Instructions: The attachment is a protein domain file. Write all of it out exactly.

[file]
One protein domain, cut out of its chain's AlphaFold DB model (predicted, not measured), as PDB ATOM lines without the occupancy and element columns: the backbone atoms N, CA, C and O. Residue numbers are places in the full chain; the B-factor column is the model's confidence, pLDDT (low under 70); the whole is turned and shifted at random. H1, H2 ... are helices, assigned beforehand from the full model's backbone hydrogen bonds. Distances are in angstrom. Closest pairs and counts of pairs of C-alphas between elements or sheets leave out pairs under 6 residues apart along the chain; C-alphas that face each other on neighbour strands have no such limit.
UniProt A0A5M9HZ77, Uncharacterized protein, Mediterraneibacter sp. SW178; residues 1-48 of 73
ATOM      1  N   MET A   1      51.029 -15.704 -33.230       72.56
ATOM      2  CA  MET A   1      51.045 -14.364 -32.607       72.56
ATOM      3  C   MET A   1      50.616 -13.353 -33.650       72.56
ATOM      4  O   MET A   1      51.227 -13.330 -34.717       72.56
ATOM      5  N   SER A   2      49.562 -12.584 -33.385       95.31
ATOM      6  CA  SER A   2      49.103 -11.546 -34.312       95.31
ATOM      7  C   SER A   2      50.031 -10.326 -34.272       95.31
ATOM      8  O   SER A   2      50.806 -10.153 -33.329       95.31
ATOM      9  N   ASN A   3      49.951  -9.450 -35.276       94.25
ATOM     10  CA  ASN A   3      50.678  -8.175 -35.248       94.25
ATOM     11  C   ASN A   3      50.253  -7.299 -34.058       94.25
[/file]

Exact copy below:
One protein domain, cut out of its chain's AlphaFold DB model (predicted, not measured), as PDB ATOM lines without the occupancy and element columns: the backbone atoms N, CA, C and O. Residue numbers are places in the full chain; the B-factor column is the model's confidence, pLDDT (low under 70); the whole is turned and shifted at random. H1, H2 ... are helices, assigned beforehand from the full model's backbone hydrogen bonds. Distances are in angstrom. Closest pairs and counts of pairs of C-alphas between elements or sheets leave out pairs under 6 residues apart along the chain; C-alphas that face each other on neighbour strands have no such limit.
UniProt A0A5M9HZ77, Uncharacterized protein, Mediterraneibacter sp. SW178; residues 1-48 of 73
ATOM      1  N   MET A   1      51.029 -15.704 -33.230       72.56
ATOM      2  CA  MET A   1      51.045 -14.364 -32.607       72.56
ATOM      3  C   MET A   1      50.616 -13.353 -33.650       72.56
ATOM      4  O   MET A   1      51.227 -13.330 -34.717       72.56
ATOM      5  N   SER A   2      49.562 -12.584 -33.385       95.31
ATOM      6  CA  SER A   2      49.103 -11.546 -34.312       95.31
ATOM      7  C   SER A   2      50.031 -10.326 -34.272       95.31
ATOM      8  O   SER A   2      50.806 -10.153 -33.329       95.31
ATOM      9  N   ASN A   3      49.951  -9.450 -35.276       94.25
ATOM     10  CA  ASN A   3      50.678  -8.175 -35.248       94.25
ATOM     11  C   ASN A   3      50.253  -7.299 -34.058       94.25